• The majority of employers say that improvements are needed to better prepare college graduates for success in the workplace.  Fifty-eight percent of employers say that improvements are needed to prepare students for success in entry-level positions.  More than 2/3 say that improvements are needed to prepare students for advancement and promotion in today’s workplace.
  • Only about one-quarter of employers say that recent graduates are well prepared in critical thinking and analytic reasoning, written and oral communication, complex problem solving, innovation and creativity, and applying knowledge and skills to real world settings.  About 30 percent say they are well prepared in the area of ethical judgment and decision making and 37 percent say they are well prepared in teamwork skills—the highest rated learning outcome area.
  • While 90 percent of employers say that innovation is essential to their company or organization’s continued success, only 25 percent say that recent graduates are well prepared in the area of innovation and creativity.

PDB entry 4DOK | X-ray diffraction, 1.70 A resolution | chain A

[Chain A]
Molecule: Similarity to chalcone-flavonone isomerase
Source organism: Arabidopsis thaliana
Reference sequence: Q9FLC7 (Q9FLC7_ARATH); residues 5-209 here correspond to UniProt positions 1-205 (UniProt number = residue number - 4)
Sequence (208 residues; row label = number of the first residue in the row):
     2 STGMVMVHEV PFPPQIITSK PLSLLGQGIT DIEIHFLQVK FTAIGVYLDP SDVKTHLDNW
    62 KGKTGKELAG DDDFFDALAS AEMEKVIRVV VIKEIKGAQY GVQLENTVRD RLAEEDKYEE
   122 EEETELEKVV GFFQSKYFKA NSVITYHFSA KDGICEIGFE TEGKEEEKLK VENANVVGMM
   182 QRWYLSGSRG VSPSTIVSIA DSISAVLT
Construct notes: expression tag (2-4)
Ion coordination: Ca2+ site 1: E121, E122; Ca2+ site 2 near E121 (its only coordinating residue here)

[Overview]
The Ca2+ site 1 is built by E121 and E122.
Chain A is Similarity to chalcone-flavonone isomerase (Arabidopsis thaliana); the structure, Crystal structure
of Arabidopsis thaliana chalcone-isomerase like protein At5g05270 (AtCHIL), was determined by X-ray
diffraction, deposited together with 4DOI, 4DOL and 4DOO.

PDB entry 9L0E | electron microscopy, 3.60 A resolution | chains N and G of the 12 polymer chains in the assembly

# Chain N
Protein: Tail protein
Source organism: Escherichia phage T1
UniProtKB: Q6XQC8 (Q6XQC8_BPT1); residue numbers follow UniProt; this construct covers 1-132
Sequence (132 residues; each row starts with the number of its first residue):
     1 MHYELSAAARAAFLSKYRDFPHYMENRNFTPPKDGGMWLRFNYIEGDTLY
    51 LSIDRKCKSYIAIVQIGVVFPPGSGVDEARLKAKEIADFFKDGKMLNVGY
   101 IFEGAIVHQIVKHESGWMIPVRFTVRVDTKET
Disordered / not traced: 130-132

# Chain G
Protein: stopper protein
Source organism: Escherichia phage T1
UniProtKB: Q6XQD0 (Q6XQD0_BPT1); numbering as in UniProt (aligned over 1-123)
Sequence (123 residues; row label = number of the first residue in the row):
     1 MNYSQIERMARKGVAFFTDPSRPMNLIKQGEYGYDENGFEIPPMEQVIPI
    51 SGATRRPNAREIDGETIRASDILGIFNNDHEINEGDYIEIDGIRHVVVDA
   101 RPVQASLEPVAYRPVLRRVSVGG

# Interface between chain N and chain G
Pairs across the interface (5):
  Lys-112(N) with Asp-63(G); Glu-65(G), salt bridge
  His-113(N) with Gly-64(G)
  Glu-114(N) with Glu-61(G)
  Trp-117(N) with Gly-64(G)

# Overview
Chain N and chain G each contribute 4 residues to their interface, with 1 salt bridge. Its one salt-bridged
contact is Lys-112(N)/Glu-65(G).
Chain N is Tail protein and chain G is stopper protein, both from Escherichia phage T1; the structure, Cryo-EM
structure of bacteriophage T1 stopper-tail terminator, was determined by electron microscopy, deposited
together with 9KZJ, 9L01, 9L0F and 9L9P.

• Employers strongly endorse an emphasis on applied learning and believe that requiring students to complete a significant applied learning project would improve the quality of their preparation for career success.  Eighty-seven percent agree that they are somewhat or much more likely to hire a college graduate if she or he had completed a senior project while in college.  60 percent agree that all students should be expected to complete a significant applied learning project before graduating from college. 
  • Nearly all employers surveyed (96 percent) agree that, regardless of a student’s major, all students should have educational experiences that teach them how to solve problems with people whose views are different from their own. 

A National Survey of College Students: Selected Key Findings

  • Students largely agree with employers on what cross-cutting learning outcomes are essential for career success.  The outcomes students rank as most important (three-quarters or more giving a rating of 8-10 on a 10 point scale) are critical thinking and analytic reasoning (79%), the ability to apply knowledge and skills to real-world settings (79%), oral communication (78%), teamwork skills (77%), written communication (75%), and ethical judgment and decision making (74%).